The Supreme Court ruled on April 2, 2018, that automobile service advisors are exempt under the Fair Labor Standards Act (“FLSA”) and therefore not entitled to overtime pay. The Court’s opinion, in Encino Motorcars, LLC v. Navarro, ends a long-running controversy over the extent of the FLSA’s overtime exemption (29 U.S.C. § 213(b)(10)(A)) for “any salesman, partsman, or mechanic primarily engaged in selling or servicing automobiles, trucks, or farm implements.”
The FLSA, which is the federal law mandating minimum wage and overtime pay, contains dozens of exemptions from overtime pay. At one time, the FLSA exempted all car dealership employees from overtime pay, but in 1966 and 1974 Congress limited the car dealership exemption to only “any salesman, partsman, or mechanic primarily engaged in selling or servicing automobiles, trucks, or farm implements, if he is employed by a nonmanufacturing establishment primarily engaged in the business of selling such vehicles or implements to ultimate purchasers.” Since then, there have been several cases dealing with whether service advisors meet this overtime exemption. Service advisors are car dealership employees who consult with customers about their servicing needs and sell them services.
The U.S. Department of Labor (“DOL”) initially ruled that service advisors are not exempt, but in 1978 the DOL issued an opinion letter stating that they are exempt. In 2011, however, the DOL again reversed course, issuing a regulation that interpreted the exemption to exclude service advisors, so that they were entitled to overtime pay.
In this case, the plaintiffs were service advisors for a Mercedes-Benz dealership in California. Their job duties included consulting with customers to sell them services for their cars, suggesting repair and maintenance services to customers, selling accessories and replacement parts, recording service orders, and other communications with customers about work performed on their cars. The plaintiffs sued the dealership, relying on the 2011 DOL regulation to claim that they were not FLSA exempt and were owed overtime pay. The district court dismissed the case, holding that service advisors are exempt under the FLSA. On appeal, the Ninth Circuit reversed, holding that under the 2011 DOL regulation service advisors are not exempt. The Supreme Court vacated that Ninth Circuit decision on the basis that the 2011 DOL regulation was procedurally defective and should not be relied on. On remand, without relying on the 2011 DOL regulation, the Ninth Circuit nonetheless again held that service advisors are not exempt.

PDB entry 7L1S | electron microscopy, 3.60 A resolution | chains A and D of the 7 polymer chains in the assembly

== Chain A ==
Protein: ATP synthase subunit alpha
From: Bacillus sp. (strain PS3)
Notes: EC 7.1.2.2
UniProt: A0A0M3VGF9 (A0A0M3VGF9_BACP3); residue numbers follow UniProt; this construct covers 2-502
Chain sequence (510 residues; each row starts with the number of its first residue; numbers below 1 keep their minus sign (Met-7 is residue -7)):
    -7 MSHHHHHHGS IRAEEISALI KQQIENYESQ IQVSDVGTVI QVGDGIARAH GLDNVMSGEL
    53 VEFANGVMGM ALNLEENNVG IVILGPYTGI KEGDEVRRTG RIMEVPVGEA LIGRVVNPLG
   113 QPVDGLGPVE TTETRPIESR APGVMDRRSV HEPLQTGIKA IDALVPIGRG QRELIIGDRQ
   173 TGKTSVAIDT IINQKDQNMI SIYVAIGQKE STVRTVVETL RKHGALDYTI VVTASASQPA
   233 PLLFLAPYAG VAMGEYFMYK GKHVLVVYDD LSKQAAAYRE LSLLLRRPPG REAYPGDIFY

The defendant dealership again appealed to the Supreme Court. Applying the ordinary meaning of the word “salesman,” the Supreme Court held that a “service advisor is obviously a ‘salesman’ … someone who sells goods or services” and that service advisors are also “primarily engaged in … servicing automobiles.” In reaching this conclusion, the Supreme Court rejected the Ninth Circuit’s claim that FLSA exemptions should be construed narrowly. “Because the FLSA gives no ‘textual indication’ that its exemptions should be construed narrowly, ‘there is no reason to give [them] anything other than a fair (rather than a ‘narrow’) interpretation.'” The Supreme Court noted that the FLSA’s dozens of exemptions “are as much a part of the FLSA’s purpose as the overtime-pay requirement.”
Car dealerships should take this opportunity to review how they compensate their service advisors. All employers should note the Supreme Court’s willingness to construe FLSA exemptions more broadly than other courts and the DOL have in the past. As always, it is important to consult with experienced labor and employment law counsel regarding employee compensation matters. The labor and employment law attorneys at Vandeventer Black LLP are available to assist you.